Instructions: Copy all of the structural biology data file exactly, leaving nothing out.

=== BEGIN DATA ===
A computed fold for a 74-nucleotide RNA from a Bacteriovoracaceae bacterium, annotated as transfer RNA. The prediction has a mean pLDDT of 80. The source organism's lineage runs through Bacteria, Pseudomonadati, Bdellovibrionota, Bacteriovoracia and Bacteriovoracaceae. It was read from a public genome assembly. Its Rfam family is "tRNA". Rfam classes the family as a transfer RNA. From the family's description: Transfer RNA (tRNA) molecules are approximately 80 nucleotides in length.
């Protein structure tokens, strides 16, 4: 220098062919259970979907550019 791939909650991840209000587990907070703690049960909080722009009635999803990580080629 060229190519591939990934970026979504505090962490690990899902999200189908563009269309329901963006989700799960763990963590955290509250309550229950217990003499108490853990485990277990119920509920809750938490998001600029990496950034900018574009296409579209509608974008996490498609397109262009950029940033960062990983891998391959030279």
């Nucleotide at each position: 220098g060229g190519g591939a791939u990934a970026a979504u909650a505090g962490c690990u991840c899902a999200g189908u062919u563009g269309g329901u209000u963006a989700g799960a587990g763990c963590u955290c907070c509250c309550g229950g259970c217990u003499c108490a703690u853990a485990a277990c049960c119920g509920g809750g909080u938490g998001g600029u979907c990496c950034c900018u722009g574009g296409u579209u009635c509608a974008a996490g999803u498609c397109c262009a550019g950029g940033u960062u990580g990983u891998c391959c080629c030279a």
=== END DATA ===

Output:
A computed fold for a 74-nucleotide RNA from a Bacteriovoracaceae bacterium, annotated as transfer RNA. The prediction has a mean pLDDT of 80. The source organism's lineage runs through Bacteria, Pseudomonadati, Bdellovibrionota, Bacteriovoracia and Bacteriovoracaceae. It was read from a public genome assembly. Its Rfam family is "tRNA". Rfam classes the family as a transfer RNA. From the family's description: Transfer RNA (tRNA) molecules are approximately 80 nucleotides in length.
């Protein structure tokens, strides 16, 4: 220098062919259970979907550019 791939909650991840209000587990907070703690049960909080722009009635999803990580080629 060229190519591939990934970026979504505090962490690990899902999200189908563009269309329901963006989700799960763990963590955290509250309550229950217990003499108490853990485990277990119920509920809750938490998001600029990496950034900018574009296409579209509608974008996490498609397109262009950029940033960062990983891998391959030279």
């Nucleotide at each position: 220098g060229g190519g591939a791939u990934a970026a979504u909650a505090g962490c690990u991840c899902a999200g189908u062919u563009g269309g329901u209000u963006a989700g799960a587990g763990c963590u955290c907070c509250c309550g229950g259970c217990u003499c108490a703690u853990a485990a277990c049960c119920g509920g809750g909080u938490g998001g600029u979907c990496c950034c900018u722009g574009g296409u579209u009635c509608a974008a996490g999803u498609c397109c262009a550019g950029g940033u960062u990580g990983u891998c391959c080629c030279a």